26. 26
  27. 27
    scav says:

    Huzzah for fuzzy rocks! I am envious. My current job is recovering from raking and round one winterizing other person’s garden. Roses there are gamely struggling on, tattered pink and brown-red against the late fall rose of a pee-gee hydrangea. All pre-drop dead oak branches within jumping and sawing range removed and burnt with aforementioned leaves, One VERY rude mushroom properly cherished and the cotoneaster is a go for rejuvination pruning.

  28. 28
  29. 29
    greennotGreen says:

    @OzarkHillbilly: Gardeners in the Pacific Northwest cheat.

  30. 30
    satby says:

    @ThresherK (GPad):

    In my whole life I’ve lived about 72.5 degrees W. Is your new city a bigly different time zone or longitude than previous?

    No, it’s basically the same zone as it’s only about 40 minutes away from my old house in MI and roughly the same latitude as Chicago. Odd fact, though it’s farther from Lake Michigan than my old house, South Bend typically gets a bit more lake effect snow than the Michigan house did.

  31. 31
    OzarkHillbilly says:

    @greennotGreen: I KNEW IT!! It’s all rigged! Everything is RIGGED, RIGGED I tell you! Hillary’s cookbook contest yesterday afternoon? RIGGED! It was rigged against people who only comment in the morning, namely ME!!!!!

    I should’ve known, Crooked and Hillary go together like ham and eggs.

  32. 32
    greennotGreen says:

    @OzarkHillbilly: I would argue that we don’t actually know what objective truth is. I would call what NDT refers to as agreed upon truth. For example, there is a set of wavelengths that we call “green”, and people can say, that’s a green leaf, broccoli is green, that paint chip is green. But we have no idea how any other person experiences that color inside their own mind. So, the agreed upon wavelengths can be called “objective” because we can measure them with instruments, but beyond that, we may not know what we think we know.

    That being said, I’m not defending the know-nothings who refuse to acknowledge the results of their own voting patterns, e.g., Kansans who vote for Sam Brownback, complain about their state’s economy, then vote for him again.

  33. 33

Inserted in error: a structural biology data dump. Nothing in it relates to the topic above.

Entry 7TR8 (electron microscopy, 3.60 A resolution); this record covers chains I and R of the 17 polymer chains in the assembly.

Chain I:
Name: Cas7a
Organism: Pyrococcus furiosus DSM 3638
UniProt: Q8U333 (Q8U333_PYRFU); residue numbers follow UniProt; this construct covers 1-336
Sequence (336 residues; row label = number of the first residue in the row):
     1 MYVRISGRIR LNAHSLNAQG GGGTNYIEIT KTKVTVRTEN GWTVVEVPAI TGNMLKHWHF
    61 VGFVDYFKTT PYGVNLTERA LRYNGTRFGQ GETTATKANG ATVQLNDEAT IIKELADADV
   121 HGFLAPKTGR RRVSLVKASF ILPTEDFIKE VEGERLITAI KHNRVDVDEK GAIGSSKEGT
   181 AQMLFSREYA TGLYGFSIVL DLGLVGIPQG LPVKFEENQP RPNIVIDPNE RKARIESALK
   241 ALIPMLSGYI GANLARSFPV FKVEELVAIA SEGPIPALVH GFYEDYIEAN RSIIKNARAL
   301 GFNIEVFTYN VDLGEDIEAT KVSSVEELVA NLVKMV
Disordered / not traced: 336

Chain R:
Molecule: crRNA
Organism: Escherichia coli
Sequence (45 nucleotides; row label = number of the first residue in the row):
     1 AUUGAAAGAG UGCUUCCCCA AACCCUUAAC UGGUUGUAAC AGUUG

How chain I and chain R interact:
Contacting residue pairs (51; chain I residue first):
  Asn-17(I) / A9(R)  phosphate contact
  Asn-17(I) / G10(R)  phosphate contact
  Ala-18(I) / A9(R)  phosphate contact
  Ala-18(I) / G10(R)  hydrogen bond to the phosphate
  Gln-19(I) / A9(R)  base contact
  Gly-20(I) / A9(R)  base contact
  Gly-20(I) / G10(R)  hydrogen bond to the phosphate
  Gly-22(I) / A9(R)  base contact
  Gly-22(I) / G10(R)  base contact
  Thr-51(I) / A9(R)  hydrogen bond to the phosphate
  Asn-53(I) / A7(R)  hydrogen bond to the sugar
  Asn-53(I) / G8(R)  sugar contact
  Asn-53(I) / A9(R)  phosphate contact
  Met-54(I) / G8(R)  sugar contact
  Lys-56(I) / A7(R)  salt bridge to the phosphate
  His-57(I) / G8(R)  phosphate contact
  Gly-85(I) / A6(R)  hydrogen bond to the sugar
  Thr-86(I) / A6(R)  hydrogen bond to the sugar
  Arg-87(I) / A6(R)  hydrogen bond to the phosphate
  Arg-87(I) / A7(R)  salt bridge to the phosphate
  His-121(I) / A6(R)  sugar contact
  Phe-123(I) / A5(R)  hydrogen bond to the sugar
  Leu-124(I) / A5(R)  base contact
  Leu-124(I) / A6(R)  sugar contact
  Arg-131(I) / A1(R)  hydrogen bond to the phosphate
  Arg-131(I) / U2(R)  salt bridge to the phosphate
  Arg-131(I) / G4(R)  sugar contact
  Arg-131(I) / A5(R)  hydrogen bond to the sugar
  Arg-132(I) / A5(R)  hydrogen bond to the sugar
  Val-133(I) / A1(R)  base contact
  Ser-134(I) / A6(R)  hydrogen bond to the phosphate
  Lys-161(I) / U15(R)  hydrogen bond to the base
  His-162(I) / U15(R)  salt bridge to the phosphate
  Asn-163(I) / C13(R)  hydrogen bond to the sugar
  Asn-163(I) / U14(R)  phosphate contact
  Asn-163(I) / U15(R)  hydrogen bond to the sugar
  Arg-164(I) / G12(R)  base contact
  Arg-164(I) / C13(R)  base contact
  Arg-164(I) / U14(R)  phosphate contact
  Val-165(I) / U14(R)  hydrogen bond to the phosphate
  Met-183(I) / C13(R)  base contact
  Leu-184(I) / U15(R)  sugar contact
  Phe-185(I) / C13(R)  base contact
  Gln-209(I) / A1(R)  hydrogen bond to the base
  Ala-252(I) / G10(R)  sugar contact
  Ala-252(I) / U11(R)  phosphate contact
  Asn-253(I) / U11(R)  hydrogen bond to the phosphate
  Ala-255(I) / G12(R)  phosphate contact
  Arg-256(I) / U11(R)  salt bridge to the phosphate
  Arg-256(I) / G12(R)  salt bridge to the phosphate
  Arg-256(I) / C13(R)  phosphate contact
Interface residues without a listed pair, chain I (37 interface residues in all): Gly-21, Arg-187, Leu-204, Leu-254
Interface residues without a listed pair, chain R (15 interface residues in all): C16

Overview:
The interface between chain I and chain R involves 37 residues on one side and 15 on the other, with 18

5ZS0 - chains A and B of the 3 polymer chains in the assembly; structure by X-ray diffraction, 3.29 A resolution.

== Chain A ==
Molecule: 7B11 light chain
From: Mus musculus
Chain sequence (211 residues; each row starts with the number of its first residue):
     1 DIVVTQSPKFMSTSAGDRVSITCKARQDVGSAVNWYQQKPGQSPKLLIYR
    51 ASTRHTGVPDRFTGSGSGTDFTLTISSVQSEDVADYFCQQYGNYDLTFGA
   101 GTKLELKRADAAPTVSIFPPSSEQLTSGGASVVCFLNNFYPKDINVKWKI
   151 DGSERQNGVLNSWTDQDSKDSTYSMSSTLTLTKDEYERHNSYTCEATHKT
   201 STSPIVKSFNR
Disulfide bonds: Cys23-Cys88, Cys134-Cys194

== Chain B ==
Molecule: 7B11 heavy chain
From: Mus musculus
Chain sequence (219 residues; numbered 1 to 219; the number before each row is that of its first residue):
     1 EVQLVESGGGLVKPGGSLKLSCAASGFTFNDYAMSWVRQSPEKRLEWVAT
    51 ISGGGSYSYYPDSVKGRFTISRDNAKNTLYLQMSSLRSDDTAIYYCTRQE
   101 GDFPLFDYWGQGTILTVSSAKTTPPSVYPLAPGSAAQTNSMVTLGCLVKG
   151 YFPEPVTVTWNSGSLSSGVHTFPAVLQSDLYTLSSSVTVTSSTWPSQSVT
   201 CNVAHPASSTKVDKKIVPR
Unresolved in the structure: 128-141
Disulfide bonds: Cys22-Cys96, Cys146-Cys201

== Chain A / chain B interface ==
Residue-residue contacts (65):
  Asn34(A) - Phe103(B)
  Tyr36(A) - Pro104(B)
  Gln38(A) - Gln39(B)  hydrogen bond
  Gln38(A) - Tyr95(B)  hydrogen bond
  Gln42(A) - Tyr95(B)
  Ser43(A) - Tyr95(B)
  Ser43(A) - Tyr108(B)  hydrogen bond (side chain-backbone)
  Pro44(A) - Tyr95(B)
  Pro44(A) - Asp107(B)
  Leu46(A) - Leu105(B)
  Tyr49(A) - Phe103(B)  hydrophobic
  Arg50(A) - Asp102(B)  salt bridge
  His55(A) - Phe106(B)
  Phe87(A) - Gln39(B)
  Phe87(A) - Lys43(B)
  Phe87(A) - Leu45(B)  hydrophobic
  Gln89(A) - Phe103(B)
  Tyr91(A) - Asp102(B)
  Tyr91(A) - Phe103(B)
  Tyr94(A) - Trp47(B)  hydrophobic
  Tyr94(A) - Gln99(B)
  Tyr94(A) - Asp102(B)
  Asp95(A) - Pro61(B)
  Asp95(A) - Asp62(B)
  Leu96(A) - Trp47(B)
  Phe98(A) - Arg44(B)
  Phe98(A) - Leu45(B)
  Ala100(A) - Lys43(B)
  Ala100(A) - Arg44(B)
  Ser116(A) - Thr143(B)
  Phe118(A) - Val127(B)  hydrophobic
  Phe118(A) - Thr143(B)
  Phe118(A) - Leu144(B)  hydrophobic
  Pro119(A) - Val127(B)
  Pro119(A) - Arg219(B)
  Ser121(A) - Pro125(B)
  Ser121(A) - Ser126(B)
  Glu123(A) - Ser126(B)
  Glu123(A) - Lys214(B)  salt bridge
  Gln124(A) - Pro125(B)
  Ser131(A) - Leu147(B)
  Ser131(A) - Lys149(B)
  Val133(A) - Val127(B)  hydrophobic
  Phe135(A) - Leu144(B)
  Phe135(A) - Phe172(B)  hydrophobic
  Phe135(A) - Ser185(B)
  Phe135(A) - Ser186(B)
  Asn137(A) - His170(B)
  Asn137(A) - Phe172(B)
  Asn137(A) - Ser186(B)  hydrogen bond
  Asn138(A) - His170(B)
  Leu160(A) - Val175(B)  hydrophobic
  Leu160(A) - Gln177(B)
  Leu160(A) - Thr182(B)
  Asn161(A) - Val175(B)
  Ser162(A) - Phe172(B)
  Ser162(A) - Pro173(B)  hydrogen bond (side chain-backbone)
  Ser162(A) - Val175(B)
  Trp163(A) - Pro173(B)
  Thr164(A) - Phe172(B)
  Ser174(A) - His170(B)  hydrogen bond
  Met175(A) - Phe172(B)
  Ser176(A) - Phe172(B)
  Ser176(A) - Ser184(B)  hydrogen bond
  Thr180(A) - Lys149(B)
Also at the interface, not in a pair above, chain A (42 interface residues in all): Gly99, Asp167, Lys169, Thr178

greennotGreen says:


    Crooked and Hillary go together like ham and eggs.

    Hillary’s a vegan. You take that back!

  34. 34
    Eric S. says:

    My little deck garden in Wrigleyville is looking pathetic except for the basil and the habanero. I’ve got to figure out what to do with close to 2 dozen little orange balls of flame. I love them but it’s hard to use that many as a single person.

  35. 35
    OzarkHillbilly says:

    @greennotGreen: An objective truth is open to refinement based upon new evidence, and even open to being overturned if the new evidence is so overwhelming and earth shaking as to require it.

    Climate change is an objective truth: The climate is changing due to increased carbon dioxide in the atmosphere largely from the burning of fossil fuels causing a blanket effect on the earth and not allowing the radiation of heat back into space according to **historical norms**. That objective truth is being refined every day with new data and understanding of how our climate behaves and reacts which leads to ever more accurate predictions.

    Just as Einstein’s theory of special relativity refined (and expanded on) Newtons law of gravity (and all evidence gathered since has backed it up) some new theory may (will?) refine relativity (and new evidence will be gathered to back it up) but it will take something truly extraordinary to overturn that objective truth.

  36. 36
    debbie says:


    Are you liking your new neighborhood?

  37. 37
    OzarkHillbilly says:

    @greennotGreen: I know, (he says with an evil grin….)

  38. 38
    ThresherK says:

    Jane Pauley just shat the lead headline about “a defiant Hillary Clinton” re pointing out the emails haven’t be read: and “Hillary Clinton’s private email server”.

    The story was a shitburger,too. Hard to put that much derp in one minute, but they did.

    Questions Were Raised!

  39. 39
    MomSense says:

    Thank you for sharing your amazing garden with us Marvel. Much as I love flowers, moss is my favorite. Some of the wooded trails I walk along the ocean have an incredible variety of moss. I love all the different colors and textures.

  40. 40
    SiubhanDuinne says:


    While we’re at it: Fuck Mara Liasson.

  41. 41
    greennotGreen says:

    @OzarkHillbilly: Very good points. I guess my objection is that sometimes the term “objective truth” is used too broadly to encompass “agreed upon truths” as well. And there is a difference.

  42. 42
    ThresherK says:

    @SiubhanDuinne: I wouldn’t do that with a rusty signpost.

  43. 43
    debbie says:


    Yep. Just heard her.

    On the other hand, Biden’s on Face the Nation. Hope he brings his A game and tells us what he really thinks about Comey.

  44. 44
    Another Scott says:

    Fabulous garden pictures, Marvel. Thanks.